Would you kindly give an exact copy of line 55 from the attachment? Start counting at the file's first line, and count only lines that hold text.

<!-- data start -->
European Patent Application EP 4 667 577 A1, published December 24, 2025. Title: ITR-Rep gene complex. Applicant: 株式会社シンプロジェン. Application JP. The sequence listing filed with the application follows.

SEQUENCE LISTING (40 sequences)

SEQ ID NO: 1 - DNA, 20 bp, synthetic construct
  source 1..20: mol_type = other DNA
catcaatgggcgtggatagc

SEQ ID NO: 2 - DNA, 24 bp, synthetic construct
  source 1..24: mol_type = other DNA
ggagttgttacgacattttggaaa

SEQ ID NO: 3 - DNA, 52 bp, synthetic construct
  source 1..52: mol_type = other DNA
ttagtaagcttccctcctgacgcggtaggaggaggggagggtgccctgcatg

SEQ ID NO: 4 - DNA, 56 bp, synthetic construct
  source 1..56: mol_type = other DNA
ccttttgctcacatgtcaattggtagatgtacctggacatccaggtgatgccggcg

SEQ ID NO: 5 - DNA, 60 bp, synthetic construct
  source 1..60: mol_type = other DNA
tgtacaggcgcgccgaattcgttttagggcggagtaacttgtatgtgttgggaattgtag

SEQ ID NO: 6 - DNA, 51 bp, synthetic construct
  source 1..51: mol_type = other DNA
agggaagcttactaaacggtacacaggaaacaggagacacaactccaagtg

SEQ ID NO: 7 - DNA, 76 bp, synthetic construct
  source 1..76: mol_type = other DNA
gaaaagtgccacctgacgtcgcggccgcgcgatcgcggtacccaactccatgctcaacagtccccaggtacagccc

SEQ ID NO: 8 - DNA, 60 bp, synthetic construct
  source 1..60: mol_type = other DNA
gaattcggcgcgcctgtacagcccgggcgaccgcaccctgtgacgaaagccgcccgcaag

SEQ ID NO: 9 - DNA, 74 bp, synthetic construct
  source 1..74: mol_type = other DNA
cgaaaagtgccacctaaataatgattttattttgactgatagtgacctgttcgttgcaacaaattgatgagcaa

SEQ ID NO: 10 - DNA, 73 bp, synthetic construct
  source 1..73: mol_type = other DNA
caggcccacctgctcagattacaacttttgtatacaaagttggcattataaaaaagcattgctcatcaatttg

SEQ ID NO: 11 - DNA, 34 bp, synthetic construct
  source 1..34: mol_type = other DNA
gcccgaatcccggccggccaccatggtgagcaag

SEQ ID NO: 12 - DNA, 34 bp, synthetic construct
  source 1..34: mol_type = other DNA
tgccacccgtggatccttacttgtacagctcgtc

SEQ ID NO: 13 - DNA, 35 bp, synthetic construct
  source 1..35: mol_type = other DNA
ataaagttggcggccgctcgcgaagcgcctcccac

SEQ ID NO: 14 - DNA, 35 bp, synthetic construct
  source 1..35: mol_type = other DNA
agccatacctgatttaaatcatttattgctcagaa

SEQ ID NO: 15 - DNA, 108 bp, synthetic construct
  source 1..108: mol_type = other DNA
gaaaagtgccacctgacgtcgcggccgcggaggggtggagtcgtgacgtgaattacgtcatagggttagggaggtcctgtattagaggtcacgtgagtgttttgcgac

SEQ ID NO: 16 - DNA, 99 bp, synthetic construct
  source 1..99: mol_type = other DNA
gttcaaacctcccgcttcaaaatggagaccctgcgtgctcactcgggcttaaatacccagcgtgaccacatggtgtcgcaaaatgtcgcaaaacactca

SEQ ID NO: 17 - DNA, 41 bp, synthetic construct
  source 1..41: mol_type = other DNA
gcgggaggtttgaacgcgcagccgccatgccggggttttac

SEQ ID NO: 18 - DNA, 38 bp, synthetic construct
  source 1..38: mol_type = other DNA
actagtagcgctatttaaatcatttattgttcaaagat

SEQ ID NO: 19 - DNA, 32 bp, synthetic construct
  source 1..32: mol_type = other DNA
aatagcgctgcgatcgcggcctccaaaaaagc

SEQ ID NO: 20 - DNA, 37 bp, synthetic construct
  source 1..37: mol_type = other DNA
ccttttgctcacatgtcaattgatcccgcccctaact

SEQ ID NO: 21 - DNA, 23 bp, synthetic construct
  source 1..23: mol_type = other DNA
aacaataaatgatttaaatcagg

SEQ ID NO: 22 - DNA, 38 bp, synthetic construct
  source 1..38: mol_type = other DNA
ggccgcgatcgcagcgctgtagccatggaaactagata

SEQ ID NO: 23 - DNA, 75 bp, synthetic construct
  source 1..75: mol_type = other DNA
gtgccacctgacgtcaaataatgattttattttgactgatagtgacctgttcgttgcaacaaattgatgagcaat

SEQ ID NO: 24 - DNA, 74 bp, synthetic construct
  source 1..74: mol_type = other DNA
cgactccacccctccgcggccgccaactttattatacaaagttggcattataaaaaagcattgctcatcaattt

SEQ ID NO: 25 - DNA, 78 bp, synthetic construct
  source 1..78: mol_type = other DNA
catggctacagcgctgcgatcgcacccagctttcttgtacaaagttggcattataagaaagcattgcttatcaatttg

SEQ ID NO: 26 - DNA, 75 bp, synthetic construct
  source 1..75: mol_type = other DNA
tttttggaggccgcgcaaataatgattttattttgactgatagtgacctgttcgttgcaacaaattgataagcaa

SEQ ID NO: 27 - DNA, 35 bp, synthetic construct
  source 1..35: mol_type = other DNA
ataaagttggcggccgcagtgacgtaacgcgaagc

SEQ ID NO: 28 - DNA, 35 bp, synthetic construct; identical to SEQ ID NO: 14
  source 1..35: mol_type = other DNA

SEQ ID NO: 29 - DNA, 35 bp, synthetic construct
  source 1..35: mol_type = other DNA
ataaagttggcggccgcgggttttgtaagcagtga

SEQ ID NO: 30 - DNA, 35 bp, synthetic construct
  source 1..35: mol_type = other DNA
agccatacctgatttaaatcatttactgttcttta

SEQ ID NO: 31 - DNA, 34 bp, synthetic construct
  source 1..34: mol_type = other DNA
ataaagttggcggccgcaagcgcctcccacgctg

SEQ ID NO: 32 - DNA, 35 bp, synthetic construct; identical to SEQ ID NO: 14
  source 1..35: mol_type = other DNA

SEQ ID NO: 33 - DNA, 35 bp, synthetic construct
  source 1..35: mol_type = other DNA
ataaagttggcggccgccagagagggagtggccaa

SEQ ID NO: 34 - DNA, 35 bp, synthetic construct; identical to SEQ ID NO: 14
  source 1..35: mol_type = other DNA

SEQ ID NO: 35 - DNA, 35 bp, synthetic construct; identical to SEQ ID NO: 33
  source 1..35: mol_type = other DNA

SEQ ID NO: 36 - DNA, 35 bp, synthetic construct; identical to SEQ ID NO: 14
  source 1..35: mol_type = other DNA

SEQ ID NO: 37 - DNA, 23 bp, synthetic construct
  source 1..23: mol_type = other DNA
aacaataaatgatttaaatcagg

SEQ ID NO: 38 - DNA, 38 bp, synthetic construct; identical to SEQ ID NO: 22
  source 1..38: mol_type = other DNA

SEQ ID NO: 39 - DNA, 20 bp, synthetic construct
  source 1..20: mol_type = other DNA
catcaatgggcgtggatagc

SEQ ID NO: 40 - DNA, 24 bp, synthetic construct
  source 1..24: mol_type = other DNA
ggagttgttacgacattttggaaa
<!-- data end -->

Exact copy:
  source 1..38: mol_type = other DNA